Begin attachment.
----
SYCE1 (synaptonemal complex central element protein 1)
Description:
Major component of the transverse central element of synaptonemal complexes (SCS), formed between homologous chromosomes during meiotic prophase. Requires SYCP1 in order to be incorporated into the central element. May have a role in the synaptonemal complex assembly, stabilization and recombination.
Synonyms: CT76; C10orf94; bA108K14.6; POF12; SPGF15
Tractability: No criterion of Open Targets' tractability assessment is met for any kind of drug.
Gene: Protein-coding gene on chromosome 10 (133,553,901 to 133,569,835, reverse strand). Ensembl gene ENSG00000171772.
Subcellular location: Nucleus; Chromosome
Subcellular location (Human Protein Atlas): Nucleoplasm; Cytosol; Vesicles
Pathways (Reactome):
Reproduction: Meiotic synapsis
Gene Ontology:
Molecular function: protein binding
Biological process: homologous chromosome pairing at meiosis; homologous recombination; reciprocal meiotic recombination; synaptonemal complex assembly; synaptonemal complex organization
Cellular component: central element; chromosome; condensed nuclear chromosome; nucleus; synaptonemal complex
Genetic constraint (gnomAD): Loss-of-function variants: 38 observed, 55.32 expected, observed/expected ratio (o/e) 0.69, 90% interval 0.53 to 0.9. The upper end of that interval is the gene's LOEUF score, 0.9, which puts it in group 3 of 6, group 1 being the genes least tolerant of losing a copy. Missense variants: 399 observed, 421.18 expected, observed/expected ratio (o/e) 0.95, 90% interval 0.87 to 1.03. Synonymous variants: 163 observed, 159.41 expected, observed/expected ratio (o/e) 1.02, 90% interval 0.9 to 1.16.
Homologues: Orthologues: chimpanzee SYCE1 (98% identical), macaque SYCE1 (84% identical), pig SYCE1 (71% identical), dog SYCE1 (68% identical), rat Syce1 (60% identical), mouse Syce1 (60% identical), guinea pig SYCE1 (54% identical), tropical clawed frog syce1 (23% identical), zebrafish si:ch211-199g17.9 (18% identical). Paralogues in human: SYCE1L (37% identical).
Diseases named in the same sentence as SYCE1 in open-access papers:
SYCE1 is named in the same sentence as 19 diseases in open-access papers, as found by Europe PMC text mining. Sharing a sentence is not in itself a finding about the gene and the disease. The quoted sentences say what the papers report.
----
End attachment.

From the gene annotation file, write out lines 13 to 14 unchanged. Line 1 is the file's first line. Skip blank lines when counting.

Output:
Biological process: homologous chromosome pairing at meiosis; homologous recombination; reciprocal meiotic recombination; synaptonemal complex assembly; synaptonemal complex organization
Cellular component: central element; chromosome; condensed nuclear chromosome; nucleus; synaptonemal complex